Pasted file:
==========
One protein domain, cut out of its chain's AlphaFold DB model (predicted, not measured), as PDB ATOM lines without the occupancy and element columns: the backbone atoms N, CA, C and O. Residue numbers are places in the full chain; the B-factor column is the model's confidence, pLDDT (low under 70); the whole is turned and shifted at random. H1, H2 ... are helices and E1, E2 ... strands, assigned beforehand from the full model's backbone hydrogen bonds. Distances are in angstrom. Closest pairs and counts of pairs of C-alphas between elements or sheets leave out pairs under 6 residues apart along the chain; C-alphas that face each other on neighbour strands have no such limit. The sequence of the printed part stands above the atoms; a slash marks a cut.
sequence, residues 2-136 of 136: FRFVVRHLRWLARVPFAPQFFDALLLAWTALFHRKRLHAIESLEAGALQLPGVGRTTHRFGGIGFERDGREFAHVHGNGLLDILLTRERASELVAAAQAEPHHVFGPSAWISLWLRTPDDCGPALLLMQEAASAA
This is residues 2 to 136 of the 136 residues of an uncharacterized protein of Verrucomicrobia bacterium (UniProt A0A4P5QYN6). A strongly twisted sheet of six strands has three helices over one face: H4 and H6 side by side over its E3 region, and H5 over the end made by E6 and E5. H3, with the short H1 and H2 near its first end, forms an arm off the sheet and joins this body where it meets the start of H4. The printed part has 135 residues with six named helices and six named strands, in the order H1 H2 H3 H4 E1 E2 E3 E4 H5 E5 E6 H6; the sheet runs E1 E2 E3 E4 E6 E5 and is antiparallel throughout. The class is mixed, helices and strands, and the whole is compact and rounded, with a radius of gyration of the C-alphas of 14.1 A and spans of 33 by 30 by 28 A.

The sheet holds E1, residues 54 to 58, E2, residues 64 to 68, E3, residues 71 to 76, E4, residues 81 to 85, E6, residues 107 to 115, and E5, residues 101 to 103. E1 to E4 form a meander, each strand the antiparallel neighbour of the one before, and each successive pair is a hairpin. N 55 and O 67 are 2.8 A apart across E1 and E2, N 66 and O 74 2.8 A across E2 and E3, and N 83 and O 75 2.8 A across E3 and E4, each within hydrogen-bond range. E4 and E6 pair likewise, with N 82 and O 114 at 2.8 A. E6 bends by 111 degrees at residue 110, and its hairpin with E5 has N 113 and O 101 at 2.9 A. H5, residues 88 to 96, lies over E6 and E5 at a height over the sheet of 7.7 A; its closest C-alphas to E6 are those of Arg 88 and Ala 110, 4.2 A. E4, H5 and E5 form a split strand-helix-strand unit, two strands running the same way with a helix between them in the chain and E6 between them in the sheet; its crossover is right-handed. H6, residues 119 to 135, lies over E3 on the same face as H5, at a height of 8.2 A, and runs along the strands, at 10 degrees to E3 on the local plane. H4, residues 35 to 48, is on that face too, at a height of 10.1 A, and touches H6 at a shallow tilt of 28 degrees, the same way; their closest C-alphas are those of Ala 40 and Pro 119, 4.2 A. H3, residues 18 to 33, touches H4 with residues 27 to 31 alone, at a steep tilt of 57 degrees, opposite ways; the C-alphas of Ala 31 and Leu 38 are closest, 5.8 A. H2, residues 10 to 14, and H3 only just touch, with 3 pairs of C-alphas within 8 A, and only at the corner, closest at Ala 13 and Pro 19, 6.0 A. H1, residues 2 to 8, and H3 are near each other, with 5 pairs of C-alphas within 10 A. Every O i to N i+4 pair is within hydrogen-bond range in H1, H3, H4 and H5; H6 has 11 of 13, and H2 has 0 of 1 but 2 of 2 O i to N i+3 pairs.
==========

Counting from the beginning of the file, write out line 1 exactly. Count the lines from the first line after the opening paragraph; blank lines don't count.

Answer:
sequence, residues 2-136 of 136: FRFVVRHLRWLARVPFAPQFFDALLLAWTALFHRKRLHAIESLEAGALQLPGVGRTTHRFGGIGFERDGREFAHVHGNGLLDILLTRERASELVAAAQAEPHHVFGPSAWISLWLRTPDDCGPALLLMQEAASAA